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Corebb's Compact "bbServer" Is an Orange Pi 5-Powered Minecraft Box with Infinity Mirror Aesthetics

With a high-performance Orange Pi 5 at its heart, this compact Minecraft server uses CircuitPython for some clever aesthetic touches.

Pseudonymous maker "Corebb" has built a compact, low-power home server with a few nice-to-have bonus features — including a case inspired by infinity mirrors and with a central display for status monitoring.

"For a long time, I wanted to DIY a server that can be turned on 24 hours a day at home," Corebb explains of the project. "What I thought was that the power consumption should be low enough so that my mother would not hit me. Because I want to use it to open a Minecraft server, the performance should be [high], but low power consumption and high performance are inherently contradictory, so I have to choose a chip with a better energy consumption ratio."

This compact yet high-performance server blends functionality with aesthetics in a custom-designed casing. (📹: Corebb)

That requirement pushed Corebb towards Arm processors, and from there to an Orange Pi 5 single-board computer (SBC) — built around the Rockchip RK3588S system-on-chip, offering four Arm Cortex-A76 cores running at up to 2.4GHz and four lower-power Cortex-A55 cores running at up to 1.8GHz. With up to 32GB of RAM, that's plenty of power for running a Minecraft server — but Corebb wasn't done.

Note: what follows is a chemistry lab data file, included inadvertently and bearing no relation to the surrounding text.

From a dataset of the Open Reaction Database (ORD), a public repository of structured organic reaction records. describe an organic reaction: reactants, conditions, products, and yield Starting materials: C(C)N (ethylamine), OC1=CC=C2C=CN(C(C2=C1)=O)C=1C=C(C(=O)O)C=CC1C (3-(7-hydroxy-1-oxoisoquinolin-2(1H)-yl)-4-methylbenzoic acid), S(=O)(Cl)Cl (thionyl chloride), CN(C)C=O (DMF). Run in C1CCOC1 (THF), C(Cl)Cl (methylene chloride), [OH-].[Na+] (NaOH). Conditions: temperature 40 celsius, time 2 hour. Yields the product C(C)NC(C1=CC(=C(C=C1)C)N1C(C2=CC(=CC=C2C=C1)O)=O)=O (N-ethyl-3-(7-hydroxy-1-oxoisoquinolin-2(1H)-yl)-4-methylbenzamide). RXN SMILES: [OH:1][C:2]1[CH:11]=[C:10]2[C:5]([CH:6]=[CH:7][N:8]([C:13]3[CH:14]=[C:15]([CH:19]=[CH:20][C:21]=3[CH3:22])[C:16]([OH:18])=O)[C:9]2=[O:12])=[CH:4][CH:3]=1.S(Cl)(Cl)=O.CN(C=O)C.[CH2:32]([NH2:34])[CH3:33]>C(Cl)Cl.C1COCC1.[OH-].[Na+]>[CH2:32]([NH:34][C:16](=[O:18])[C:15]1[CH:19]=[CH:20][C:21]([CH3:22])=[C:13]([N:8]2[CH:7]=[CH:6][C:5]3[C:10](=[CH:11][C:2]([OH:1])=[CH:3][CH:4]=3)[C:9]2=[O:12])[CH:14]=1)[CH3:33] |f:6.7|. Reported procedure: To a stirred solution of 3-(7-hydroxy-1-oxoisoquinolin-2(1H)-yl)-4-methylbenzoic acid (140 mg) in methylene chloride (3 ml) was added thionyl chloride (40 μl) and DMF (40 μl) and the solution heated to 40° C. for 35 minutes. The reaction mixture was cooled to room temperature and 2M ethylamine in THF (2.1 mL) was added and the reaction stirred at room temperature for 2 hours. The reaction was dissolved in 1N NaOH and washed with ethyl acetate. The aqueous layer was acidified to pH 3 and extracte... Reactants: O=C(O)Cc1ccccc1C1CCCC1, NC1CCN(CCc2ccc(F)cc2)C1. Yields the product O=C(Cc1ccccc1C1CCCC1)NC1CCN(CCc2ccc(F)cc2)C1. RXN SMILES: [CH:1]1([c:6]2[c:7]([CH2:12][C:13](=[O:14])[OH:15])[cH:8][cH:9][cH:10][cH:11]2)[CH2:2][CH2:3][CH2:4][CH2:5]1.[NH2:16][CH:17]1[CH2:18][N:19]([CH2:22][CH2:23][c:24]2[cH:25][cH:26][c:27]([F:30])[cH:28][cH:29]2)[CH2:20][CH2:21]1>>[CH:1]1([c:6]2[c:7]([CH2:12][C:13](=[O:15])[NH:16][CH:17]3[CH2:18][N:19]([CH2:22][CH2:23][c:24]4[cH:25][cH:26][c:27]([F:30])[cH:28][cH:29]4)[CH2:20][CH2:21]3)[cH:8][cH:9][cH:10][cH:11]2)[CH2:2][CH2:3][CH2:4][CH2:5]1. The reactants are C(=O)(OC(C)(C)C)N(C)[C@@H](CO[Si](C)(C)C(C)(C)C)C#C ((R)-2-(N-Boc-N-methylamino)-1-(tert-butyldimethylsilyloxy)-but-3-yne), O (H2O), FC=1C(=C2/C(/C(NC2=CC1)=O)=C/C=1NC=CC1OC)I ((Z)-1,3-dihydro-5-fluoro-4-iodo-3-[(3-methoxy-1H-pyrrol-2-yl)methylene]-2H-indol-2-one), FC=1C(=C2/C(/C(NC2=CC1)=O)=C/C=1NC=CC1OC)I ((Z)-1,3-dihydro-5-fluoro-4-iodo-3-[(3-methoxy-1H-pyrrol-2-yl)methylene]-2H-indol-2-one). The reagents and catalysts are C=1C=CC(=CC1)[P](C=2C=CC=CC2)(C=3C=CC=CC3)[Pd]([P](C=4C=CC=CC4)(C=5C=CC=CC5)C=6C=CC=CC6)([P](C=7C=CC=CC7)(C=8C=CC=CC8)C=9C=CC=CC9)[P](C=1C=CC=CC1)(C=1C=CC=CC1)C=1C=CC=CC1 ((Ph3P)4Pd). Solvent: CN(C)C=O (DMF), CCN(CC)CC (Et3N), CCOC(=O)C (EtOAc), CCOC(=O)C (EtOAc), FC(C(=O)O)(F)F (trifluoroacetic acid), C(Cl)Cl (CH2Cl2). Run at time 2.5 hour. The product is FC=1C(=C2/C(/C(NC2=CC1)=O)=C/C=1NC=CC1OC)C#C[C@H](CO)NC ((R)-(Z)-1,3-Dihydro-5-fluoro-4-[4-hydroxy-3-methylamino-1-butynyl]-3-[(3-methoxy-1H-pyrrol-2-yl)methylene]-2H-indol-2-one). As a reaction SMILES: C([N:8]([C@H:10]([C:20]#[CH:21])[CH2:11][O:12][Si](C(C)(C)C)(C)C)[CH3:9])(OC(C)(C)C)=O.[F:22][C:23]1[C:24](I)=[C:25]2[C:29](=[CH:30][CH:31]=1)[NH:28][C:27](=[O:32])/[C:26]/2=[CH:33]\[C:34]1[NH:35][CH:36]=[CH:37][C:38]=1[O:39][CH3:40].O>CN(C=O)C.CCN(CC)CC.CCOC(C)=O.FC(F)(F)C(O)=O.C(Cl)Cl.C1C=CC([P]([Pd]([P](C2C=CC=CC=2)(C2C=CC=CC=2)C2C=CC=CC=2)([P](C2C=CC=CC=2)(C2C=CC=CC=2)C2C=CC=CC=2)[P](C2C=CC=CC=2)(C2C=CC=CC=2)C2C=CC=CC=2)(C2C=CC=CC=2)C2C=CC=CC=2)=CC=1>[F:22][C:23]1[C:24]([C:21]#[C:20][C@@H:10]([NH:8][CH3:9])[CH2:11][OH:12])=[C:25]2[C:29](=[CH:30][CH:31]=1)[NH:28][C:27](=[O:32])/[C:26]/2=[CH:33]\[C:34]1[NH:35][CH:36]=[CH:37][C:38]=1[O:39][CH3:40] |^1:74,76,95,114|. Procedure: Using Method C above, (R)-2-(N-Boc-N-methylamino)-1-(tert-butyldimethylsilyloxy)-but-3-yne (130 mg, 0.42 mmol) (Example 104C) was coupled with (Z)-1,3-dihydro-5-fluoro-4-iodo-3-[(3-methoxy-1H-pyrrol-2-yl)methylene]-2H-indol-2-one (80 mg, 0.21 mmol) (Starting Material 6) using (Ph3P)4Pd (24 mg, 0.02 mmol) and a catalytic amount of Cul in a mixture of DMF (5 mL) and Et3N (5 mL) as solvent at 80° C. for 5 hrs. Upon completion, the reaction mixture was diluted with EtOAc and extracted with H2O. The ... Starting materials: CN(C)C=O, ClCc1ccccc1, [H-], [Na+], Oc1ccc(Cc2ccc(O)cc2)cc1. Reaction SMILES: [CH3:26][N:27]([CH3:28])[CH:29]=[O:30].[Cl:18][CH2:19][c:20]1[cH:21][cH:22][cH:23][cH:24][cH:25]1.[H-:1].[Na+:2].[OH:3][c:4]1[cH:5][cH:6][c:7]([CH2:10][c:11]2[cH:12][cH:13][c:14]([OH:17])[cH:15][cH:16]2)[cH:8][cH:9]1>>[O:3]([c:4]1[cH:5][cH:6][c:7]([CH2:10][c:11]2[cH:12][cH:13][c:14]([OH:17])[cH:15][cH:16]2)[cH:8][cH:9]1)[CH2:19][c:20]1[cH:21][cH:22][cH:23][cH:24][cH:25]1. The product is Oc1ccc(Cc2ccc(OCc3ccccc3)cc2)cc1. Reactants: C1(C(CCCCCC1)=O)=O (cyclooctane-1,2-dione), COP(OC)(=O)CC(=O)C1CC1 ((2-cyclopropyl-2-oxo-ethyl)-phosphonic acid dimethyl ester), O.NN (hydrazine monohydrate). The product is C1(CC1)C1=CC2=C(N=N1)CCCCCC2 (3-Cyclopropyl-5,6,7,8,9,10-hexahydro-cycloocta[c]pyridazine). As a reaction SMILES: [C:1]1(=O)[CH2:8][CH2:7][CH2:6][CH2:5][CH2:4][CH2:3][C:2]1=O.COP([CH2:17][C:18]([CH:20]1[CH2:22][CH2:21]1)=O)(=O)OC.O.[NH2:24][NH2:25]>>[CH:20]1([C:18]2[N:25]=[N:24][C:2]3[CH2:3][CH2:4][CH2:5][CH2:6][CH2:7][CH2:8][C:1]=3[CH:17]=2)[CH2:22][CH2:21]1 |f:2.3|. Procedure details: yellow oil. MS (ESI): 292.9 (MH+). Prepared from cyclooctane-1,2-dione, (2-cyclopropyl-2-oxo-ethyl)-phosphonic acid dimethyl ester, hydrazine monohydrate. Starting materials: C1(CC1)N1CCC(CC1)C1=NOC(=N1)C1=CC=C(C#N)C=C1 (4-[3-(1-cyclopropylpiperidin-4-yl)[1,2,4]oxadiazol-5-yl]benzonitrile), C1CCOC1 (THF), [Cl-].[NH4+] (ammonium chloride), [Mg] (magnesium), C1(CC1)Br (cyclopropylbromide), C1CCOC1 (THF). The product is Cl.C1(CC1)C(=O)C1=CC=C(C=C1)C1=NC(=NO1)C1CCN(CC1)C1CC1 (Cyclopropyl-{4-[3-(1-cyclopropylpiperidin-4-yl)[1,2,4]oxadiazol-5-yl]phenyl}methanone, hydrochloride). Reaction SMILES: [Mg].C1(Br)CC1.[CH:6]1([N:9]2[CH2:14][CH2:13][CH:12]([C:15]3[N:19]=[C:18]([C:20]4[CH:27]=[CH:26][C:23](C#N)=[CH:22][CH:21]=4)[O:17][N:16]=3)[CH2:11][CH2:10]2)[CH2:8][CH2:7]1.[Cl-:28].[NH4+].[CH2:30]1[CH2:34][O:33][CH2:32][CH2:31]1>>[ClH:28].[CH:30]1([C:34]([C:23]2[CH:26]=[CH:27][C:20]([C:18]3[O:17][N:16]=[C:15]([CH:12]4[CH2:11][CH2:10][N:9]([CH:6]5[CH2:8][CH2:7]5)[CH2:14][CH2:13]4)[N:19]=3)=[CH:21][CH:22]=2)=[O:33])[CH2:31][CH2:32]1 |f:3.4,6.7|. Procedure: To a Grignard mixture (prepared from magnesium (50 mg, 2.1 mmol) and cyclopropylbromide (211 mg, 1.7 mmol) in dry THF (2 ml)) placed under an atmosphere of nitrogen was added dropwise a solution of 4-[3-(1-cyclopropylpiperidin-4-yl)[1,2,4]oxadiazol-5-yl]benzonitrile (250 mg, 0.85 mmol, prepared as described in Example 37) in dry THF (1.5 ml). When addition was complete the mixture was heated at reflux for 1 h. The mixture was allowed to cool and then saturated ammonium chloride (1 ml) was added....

"I designed [the] shell in Fusion 360," Corebb explains of the aesthetic side of the project, referring to a custom 3D-printed housing for the Orange Pi 5. "Then I [wanted] to make it a little cooler, so I painted some luminous paint on the words 'bbServer.' I added a heatsink and installed this turbo-fan, [and] to display some information I added a 2.4" OLED screen."

To finish the project, Corebb turned to laser cutting to build a lid for the case which acts as an infinity mirror — reflecting WS2812 addressable RGB LED lighting strips around the case's edge to provide the illusion of an infinitely-receding space inside the tiny desktop chassis.

"I wrote a program to get messages from the Minecraft server," Corebb adds. "I've done some interesting things, like when a player enters it lights up and displays [the player's] ID. [It can also show] the CPU usage, the number of players online, their game ID, and the server's output. And then it will also show some special effects when someone dies in it."

More information is available in Corebb's walkthrough video, while 3D design files and the CircuitPython source code are available on GitHub under an unspecified open source license.

Gareth Halfacree
Freelance journalist, technical author, hacker, tinkerer, erstwhile sysadmin. For hire: freelance@halfacree.co.uk.
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